In prayer, Jesus showed us his total dependence on his heavenly Father. It was his goal to please him. In fact, Jesus did nothing without seeking God’s approval.
He addressed God as “Abba, Father (Mark 14:36).” (Abba is an Aramaic term which young children used to address their fathers. It can be translated as “Daddy.”) The only exception was when he felt forsaken on the cross. Even though he cried out, “My God, my God, why have you forsaken me?” he ended by saying, “Father, into your hands I commit my spirit.”
Now that prayer (Psalm 31:5) was what every Jewish mother taught their children to say before they slept at night. Jesus, after having experienced the darkness of our sin’s burden on him, fell asleep into his Father’s arms.
We have just seen that Jesus ended his life with prayer. As we look back at the beginning of his public ministry we find that he began with prayer too. Luke records that the Holy Spirit came down on Jesus in bodily form like a dove “as he was praying.”
We do not know exactly what he prayed for; but it is reasonable to guess that he prayed to be anointed and filled with the Holy Spirit for his ministry ahead. If he needed the strength of the Holy Spirit, can we imagine that we can do without the Spirit’s help?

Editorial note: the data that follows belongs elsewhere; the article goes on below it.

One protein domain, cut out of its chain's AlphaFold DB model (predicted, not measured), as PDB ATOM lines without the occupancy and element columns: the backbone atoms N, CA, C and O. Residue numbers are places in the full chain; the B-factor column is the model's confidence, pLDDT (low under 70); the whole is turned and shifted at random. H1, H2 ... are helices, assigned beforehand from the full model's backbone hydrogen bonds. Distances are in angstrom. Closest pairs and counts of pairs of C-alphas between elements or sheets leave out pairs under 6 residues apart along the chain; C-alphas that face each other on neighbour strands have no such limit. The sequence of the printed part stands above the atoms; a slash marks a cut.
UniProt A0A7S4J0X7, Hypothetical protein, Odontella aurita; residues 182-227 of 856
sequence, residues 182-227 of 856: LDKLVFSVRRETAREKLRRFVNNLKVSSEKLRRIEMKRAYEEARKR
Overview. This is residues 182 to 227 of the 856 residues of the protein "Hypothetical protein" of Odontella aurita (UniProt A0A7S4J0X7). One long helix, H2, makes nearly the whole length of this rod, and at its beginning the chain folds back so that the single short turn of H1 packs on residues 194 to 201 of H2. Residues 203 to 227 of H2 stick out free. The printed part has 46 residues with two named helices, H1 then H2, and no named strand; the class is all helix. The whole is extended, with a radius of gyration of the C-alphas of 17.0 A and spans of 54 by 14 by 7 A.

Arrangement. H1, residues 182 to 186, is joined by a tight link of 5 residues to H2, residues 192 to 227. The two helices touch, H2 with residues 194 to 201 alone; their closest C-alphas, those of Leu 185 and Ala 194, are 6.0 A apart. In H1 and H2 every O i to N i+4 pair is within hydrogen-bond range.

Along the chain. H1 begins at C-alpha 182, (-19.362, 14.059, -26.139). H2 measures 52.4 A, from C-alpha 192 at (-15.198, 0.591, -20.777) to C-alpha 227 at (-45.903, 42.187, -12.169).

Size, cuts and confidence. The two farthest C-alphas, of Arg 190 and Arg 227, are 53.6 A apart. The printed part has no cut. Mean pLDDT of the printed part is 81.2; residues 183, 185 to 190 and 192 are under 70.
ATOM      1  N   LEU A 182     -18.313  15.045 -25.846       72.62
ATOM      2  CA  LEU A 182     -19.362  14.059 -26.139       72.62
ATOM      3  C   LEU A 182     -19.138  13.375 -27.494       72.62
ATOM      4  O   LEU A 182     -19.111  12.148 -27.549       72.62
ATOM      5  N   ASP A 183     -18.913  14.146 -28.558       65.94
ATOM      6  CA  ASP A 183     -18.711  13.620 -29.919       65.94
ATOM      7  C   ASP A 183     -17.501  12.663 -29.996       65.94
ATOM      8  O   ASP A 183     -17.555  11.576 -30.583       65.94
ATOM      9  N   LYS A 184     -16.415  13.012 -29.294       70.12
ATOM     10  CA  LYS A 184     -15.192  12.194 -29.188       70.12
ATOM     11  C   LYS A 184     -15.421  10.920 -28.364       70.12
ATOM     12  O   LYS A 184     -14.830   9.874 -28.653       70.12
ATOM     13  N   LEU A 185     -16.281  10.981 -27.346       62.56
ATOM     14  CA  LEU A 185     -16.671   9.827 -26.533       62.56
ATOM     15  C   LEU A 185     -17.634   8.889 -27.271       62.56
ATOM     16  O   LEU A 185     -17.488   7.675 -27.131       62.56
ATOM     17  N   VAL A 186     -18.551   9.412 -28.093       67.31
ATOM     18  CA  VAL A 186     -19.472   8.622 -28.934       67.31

Interestingly the Holy Spirit, whom God has poured into our hearts, is also called the Spirit of sonship and also the Spirit of God’s Son by which we are enabled to call God, “Abba, Father (Romans 8:15, Galatians 4:6).” In no other religion do people call God, “Father.” But the Holy Spirit enables us to do so with freedom and confidence.
And we can boldly come to the throne of grace calling God, “Abba, Father,” because of the blood of Jesus shed on the cross. It is the shed blood of Jesus on the cross that has parted the curtain and gave us entrance to the presence of God (Hebrews 10:19—22). Therefore no matter how despairing and dark your situation is; with confidence call out to your heavenly Father, saying, “Abba, I need you.” There is no time when that prayer is not heard!
Again, by calling God “Abba, Father,” Jesus was teaching us that prayer is primarily not asking for something nor shouting aloud; but it is a relationship of love and friendship with God. Therefore, in childlike trust, let us approach our heavenly Father.
Let us go to him with a view of spending time with him just enjoying his loving presence. In such moments, love does not ask anything but simply takes time to adore our great and awesome God who is gracious and compassionate, slow to anger and abounding in love!